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Former phi­losophy pro­fessor Donald Turner, who died on Nov. 21, is remem­bered by stu­dents and col­leagues as a caring indi­vidual. External Affairs | Courtesy

Last Sat­urday, I sat beside my husband in a pew at the Hillsdale Free Methodist Church lis­tening to a series of eulogies for Pro­fessor of Phi­losophy Donald A. Turner, who passed away Nov. 21, 2018. Few of our current stu­dents will remember Turner, who retired in early 2015, but from a colleague’s per­spective, Don’s retirement left a void that will never be filled.

Para­dox­i­cally, though, as I sat in that pew reflecting on the irreparable nature of our loss, I found myself thinking of another remarkable scholar, Samuel Johnson, who died Dec. 13, 1784. I never “knew” Johnson, but he lives in the pages of the lit­er­ature I teach and in the mag­nif­icent biog­raphy com­posed by his friend James Boswell. (The power of Johnson’s words to convey a sense of his char­acter is sug­gested by the fact that Jane Austen, who never met him, referred to him as “[her] dear Dr. Johnson.”)

Thanks to Boswell, we know that, like Turner, Johnson was often the first to a party and the last to leave. We know that, like our col­league, Johnson was wakeful through the wee hours of the morning: reading, writing, or preferably talking with friends — reluctant to sac­rifice the plea­sures of con­sciousness to sleep. We know that, like Don, Johnson was capable of engaging the greatest minds of his age in friendly argument — Edmund Burke sat at his bedside in Johnson’s final illness — but was also gentle and approachable to children, a pro­tector of the weak and wounded. Indeed, like friends of Johnson, friends of Turner encoun­tered a gen­erosity of spirit so great that you mar­veled to find his heart more capa­cious than his mind. But unlike Johnson, who could be drawn into debate to the point of “talking for victory,” I never knew Don to talk for any­thing but the joy of exchanging ideas and pur­suing truth. Johnson’s diary and his close friends attest to the depth of his faith in Christ, just as the service for Don showed that his life was a con­tinuous act of Christian witness.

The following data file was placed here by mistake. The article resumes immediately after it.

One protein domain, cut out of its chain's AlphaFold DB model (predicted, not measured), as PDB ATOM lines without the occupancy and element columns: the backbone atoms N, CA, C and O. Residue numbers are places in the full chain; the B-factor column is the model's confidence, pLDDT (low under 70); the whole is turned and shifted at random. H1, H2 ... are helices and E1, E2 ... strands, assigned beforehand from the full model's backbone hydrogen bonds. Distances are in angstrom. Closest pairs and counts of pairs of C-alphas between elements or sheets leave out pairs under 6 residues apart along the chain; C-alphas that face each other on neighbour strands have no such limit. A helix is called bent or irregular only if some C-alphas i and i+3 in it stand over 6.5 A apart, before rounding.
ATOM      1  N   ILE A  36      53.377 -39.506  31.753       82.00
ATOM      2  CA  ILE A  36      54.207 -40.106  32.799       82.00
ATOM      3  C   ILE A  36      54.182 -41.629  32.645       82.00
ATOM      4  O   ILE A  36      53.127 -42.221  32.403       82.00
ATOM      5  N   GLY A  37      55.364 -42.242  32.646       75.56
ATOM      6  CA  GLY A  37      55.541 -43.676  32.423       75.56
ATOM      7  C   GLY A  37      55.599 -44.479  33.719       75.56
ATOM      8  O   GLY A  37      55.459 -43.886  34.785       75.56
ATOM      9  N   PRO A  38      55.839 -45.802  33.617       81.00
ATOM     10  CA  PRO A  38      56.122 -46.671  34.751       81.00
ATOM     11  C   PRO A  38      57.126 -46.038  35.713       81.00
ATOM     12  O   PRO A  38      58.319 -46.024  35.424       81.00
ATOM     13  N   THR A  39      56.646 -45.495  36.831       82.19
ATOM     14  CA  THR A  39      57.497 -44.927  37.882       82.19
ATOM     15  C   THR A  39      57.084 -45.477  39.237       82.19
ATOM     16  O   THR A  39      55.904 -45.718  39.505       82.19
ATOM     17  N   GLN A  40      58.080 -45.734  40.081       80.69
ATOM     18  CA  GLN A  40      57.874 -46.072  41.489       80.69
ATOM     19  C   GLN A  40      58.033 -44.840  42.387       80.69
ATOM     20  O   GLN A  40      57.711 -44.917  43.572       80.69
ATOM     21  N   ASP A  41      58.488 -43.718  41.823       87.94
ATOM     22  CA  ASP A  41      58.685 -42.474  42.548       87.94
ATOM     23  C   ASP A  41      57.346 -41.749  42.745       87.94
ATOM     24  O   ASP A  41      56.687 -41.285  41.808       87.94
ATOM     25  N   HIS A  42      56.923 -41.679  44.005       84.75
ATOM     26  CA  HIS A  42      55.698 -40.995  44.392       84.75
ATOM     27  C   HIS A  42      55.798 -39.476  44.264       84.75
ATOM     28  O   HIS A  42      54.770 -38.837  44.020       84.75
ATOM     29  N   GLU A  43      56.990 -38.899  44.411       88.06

When Johnson died, one of his friends remarked: “He has made a chasm, which not only nothing can fill up, but which nothing has a ten­dency to fill up. — Johnson is dead. — Let us go to the next best: — there is nobody; — no man can be said to put you in mind of Johnson.” The same can be said of Donald Turner. But I have no wish to correct Boswell’s friend by insisting, “Don Turner reminds me of Dr. Johnson!” No, as Pro­fessor of Phi­losophy and Culture Peter Blum remarked last Sat­urday, there was some­thing in Don Turner’s char­acter that put you in mind of Jesus, and that is really all that needs to be said.

Lor­raine Murphy is an Asso­ciate Pro­fessor of English at Hillsdale College. 

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